Indonesia’s President-Elect Has a Good Climate Policy, but Will He Implement It?

The 2024 Presidential election is the fifth general election in Indonesia. Voters elected a President and a Vice President on 14 February 2024. The elections will also choose parliamentary and local representatives. The presidential elections occur once in a five-year tenure in Indonesia.

This year’s election is especially important as it will mark the first change in leadership in 10 years. The current president, Joko Widodo, popularly known as Jokowi, served the maximum two terms in office. During his tenure, President Jokowi supported Indonesia’s commitment to sustainability and reducing carbon emissions and monitored the deforestation rate while implementing forest and mangrove reforestation policies. He recognized Indonesia’s tremendous green energy potential and recently inaugurated the largest floating solar power plant in Southeast Asia. The climate policies enacted under his leadership include a moratorium on forest conversion into other land uses, peatland restoration, renewable energy development, reduction of illegal logging, plastic waste reduction, and forest fire prevention.

This year, there are three presidential and vice candidates, including a former military commander, a one-time academic, and a self-proclaimed “man of the people.” The candidates are 1) Prabowo Subianto, a 72-year-old former military strongman and Indonesia’s current defense minister. 2) Ganjar Pranowo is the 55-year-old former governor of Central Java and is a member of the Indonesian Democratic Party, a secular nationalist political party. 3) Anies Baswedan, the former governor of Jakarta, is an independent and “opposition” candidate in the election. The 54-year-old was schooled in the United States before entering academia and serving as education minister.

Mr. Prabowo Subianto supports Jokowi’s initiative to make Indonesia one of the world’s top five largest economies by 2045 by supporting ongoing infrastructure projects, including moving the capital from Jakarta to the purpose-built city of Nusantara on the island of Borneo. Prabowo also has plans to build three million new homes in rural, coastal, and urban areas and launch a free lunch program for schoolchildren in a policy designed to combat stunting. Mr. Ganjar Pranowo is running the election campaign focusing on improving ordinary lives through the broader distribution of social assistance under a program known as KTP Sakti. They have also pledged to raise salaries for civil servants, teachers, and lecturers. Mr. Anies Baswedan has committed to advocating for opportunities for small company owners to create more jobs in Indonesia.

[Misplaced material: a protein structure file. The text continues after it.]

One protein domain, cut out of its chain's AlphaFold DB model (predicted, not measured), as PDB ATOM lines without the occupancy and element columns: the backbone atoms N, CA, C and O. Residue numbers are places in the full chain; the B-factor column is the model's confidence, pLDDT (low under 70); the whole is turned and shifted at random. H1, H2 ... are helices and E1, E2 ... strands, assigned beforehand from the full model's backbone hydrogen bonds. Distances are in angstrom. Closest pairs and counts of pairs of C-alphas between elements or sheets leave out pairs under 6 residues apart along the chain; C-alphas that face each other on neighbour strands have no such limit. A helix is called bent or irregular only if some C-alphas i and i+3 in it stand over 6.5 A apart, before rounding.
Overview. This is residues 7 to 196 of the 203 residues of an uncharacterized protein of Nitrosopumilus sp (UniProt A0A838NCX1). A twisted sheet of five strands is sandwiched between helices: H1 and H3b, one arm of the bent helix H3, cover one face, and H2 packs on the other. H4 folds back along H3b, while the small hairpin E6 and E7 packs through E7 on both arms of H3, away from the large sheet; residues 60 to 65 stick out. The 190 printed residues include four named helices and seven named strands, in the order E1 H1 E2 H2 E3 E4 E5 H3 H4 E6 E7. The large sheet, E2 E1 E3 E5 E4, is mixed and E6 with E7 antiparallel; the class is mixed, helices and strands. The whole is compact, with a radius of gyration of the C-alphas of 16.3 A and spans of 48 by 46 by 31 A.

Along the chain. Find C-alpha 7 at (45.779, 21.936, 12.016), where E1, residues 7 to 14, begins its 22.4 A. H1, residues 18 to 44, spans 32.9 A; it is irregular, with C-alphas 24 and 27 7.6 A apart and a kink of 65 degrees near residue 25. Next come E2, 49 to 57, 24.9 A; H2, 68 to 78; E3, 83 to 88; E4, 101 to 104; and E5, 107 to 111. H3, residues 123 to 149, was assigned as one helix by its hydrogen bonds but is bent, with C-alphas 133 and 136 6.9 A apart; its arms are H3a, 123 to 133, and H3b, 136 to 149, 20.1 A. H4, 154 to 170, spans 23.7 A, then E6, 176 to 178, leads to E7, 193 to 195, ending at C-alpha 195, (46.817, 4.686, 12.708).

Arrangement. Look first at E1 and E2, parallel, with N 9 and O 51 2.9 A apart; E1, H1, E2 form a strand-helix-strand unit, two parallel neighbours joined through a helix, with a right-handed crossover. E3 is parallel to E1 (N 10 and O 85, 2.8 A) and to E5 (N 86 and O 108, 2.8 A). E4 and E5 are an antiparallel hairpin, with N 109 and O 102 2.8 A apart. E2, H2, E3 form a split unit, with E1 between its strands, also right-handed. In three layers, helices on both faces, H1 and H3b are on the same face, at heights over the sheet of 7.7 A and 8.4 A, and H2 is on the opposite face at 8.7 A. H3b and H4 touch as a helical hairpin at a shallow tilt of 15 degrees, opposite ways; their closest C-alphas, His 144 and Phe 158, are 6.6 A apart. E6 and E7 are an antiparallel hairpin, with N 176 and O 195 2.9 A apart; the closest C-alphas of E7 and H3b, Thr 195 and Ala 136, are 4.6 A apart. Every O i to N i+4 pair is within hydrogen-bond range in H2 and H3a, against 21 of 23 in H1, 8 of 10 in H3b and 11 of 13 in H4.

The results so far are signaling the win of Prabowo Subianto, who will continue to support the already existing climate policies enacted by President Jokowi. Mr. Prabowo’s support for transitioning away from coal power clashes with his endorsement of a ban on raw nickel exports, which aims to foster a domestic battery-making industry. Processing nickel requires significant energy, often sourced from coal power plants, leading to increased greenhouse gas emissions. To resolve this conflict, his administration must prioritize sustainable energy alternatives, such as renewables, for nickel processing and promote energy efficiency measures in processing facilities.

Given the relatively small agendas of the three candidates and the fact that they’ve all generally pledged continuity and served as governors or cabinet members, it’s not a particularly substantial shift from Jokowi’s initiatives. However, some Indonesians feel that regardless of who wins, it will likely be a business-as-usual scenario, with slow progress toward implementing climate policies.

This Post was submitted by Climate Scorecard Indonesia Country Manager Netra Naik.

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